Take Merry Hill Shopping Centre in the West Midlands, for example.  This entire site was once one of Europe’s largest steel works, Round Oak.  At its height it employed many more workers than the number that work there now but there are still some 9000 workers in a complex of more than 300 shops and leisure facilities.  Many of the stores were sucked out of the surrounding towns and cities leading to further decay of the area.  This site is a virtual fortress of capitalism, physically separated - except by private road access - from nearby places such as Dudley, which have practically lost their town centres.  Despite a long history of trade unionism in the Black Country, how many in Merry Hill are organised?  Hardly any.

How do the goods get there?  Competition between unions such as USDAW and Unite is fierce yet nothing has been done to consider organising this group of workers. The economic power retail and transport workers would have, if they combined, is tremendous but fragmentation, union rivalry and an inability to reach out to the mass of particularly young people and women seems to stand in the way of realising this.

Unions have a point to prove

It is not just a question of solidarity.  A union that can demonstrate its commitment and power to young people, by action across the board on peripheral work going beyond lobbying government for aid or legalisation, could earn tremendous kudos amongst the non-unionised and precarious workforce.

Despite the growing experience around the world and some limited success, even here in Britain, there are still trade unionists that claim that organising precarious workers, such as in call centres, is virtually impossible to achieve.  That was said about women workers in consumer goods manufacturing before World War 2.  I daresay it was said about the teenage girls working in Bryant & May in the 1880s.  It may seem difficult to accept, but Austin car workers were precarious workers when they carried on working during the 1926 General Strike.  However, three years later the Great Depression began and although they were still unorganised some 800,000 workers went on strike.  It took several more years for them to become the tightly organised workforce that history remembers now.

Yes, there isn’t an easy way to recruit and organise precarious workers.  At first sight it may seem that the ever-rising job losses will make the task next to impossible; but if we don’t accept the challenge then we will be giving up an entire generation to virtual slavery.  So what is to be done?

The first task is to recognise that the notion of unions only existing to protect their current membership is flawed.  Unions need to reach out to the mass of young people around the slogan “Decent work for all now!”  If they grasp this chance to speak to millions of young people in a language they can understand then the possibility for mobilising them is unstoppable.

An issue throughout the industrialised capitalist countries

Secondly, the slow-to-move British working class needs to learn lessons from around the world: the unorganised can be organised, be they unemployed this week or agency workers the next.  Italian unions have set up specific unions for self-employed and agency workers and are about to organise unemployed workers as well.  Tens of thousands have joined.  90% of agency workers are covered by national collective agreements.  Company-level agreements cover self-employed workers.  In call centres negotiations are conducted jointly by representatives of both atypical and stable workers.  Some 20,000 precarious workers, especially in call centres, have been brought into decent work.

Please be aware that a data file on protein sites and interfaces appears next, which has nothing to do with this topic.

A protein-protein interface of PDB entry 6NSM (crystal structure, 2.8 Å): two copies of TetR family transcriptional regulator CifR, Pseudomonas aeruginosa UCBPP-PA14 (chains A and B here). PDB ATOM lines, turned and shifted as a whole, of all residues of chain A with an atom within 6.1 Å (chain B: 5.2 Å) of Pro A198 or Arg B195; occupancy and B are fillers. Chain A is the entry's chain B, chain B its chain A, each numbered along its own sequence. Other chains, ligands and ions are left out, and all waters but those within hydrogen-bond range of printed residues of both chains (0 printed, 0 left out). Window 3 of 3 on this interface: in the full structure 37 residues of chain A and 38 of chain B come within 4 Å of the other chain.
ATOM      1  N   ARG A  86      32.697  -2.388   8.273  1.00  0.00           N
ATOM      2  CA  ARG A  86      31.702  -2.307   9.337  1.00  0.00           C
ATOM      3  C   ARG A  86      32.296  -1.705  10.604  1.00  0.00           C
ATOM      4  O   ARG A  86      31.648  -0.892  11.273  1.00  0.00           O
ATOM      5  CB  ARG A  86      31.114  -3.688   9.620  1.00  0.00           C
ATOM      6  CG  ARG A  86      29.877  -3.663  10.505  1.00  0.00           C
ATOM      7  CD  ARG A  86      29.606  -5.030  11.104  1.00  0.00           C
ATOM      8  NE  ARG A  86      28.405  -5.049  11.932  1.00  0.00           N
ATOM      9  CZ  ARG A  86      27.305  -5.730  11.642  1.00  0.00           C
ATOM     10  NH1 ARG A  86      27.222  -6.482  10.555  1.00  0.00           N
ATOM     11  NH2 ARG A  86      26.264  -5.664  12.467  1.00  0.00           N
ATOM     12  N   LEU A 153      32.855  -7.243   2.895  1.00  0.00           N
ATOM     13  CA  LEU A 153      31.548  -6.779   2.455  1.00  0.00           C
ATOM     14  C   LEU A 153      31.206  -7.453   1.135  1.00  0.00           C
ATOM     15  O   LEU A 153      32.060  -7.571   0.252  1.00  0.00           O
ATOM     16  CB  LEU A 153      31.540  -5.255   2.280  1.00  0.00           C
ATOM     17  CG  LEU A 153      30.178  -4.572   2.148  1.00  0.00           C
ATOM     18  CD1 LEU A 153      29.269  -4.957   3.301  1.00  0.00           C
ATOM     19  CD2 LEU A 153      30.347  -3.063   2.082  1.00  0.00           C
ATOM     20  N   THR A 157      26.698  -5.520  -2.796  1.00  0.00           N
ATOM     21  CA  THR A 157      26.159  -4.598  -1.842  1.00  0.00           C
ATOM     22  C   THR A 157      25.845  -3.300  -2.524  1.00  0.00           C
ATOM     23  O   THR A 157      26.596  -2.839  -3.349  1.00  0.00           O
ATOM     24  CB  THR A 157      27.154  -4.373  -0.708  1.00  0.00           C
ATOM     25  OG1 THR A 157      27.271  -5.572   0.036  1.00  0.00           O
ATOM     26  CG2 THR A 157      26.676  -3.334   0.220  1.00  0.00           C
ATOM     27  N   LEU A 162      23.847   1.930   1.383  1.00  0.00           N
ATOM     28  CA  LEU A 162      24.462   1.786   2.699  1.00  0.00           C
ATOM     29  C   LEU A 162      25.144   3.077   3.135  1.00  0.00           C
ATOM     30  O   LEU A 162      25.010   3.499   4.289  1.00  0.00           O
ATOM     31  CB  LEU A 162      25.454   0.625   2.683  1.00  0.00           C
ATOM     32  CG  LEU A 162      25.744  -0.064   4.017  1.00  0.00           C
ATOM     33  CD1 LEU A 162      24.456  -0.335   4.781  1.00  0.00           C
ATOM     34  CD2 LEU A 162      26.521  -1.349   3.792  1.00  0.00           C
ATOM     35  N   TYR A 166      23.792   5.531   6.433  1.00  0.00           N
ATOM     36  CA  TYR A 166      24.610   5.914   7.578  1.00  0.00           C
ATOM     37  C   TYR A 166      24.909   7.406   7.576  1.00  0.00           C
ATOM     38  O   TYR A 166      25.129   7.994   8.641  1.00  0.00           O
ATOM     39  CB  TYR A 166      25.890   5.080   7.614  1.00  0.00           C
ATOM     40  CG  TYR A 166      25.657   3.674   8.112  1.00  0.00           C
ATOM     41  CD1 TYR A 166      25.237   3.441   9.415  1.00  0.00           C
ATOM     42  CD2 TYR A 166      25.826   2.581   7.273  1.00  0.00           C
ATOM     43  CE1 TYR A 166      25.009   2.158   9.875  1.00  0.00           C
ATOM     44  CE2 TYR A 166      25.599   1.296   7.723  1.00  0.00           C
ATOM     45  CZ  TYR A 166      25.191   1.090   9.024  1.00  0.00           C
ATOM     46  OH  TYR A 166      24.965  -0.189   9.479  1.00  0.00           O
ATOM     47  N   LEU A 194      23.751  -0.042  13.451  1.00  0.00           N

Only a couple of years ago French youth rejected the “first employment contracts” introduced by the government, which would have made it easier to sack workers under the age of 26.  France was gripped by huge demonstrations and solidarity strikes that stopped the project.  A few months later a lengthy general strike in Denmark stopped welfare cuts that would have discriminated against young people.  The same year Latin American immigrants mobilised in all major American cities to stop punitive legislation aimed at their residential rights.  And of course around a million French workers once again moved into action by holding a one-day national strike to protest against the government’s economic, welfare and fiscal measures aimed directly at targeting households.

It is in the interests of capitalism to demoralise and distract workers, weakening any sense of collectivism.  Those who cannot see a way out of the situation, who feel powerless, are more likely simply to accept their lot than those who are emboldened by a sense of limited power.  It is in the interests of the organised labour to avoid the dangers of sectional thinking that makes unions and their leaders think that pay settlements are the beginning and end of their role.  Unions cannot organise single workplaces any more, or even a string of single workplaces owned by one employer; they have to think in terms of entire industries and how these interconnect with the communities they seek to serve.  If they don’t, then workers will do it for them, as the construction workers at Lindsey did.  Protests at Total’s decision to award a £200m construction contract to an Italian firm using Portuguese and Italian labour borrowed Brown’s obscene use of the slogan “British jobs for British workers.”  But it raised the question of the low costs of imported labour at a time when unemployment is rocketing.

The way to organise the unorganised is not to pass weak-ass legislation that deals only with the situation facing a minority of workers that most employers will ignore anyway.  Rather it is to show workers that they have the power to stop the slavery - not by walking away from the job but by standing up in solidarity against the injustice.  Trade unionists - our brothers, our sisters, our mothers, our fathers, our cousins - have the power to stop the employers, to stop the country, to cost capitalism millions and to make the capitalists treat us like human beings.  This approach needs to start here and now.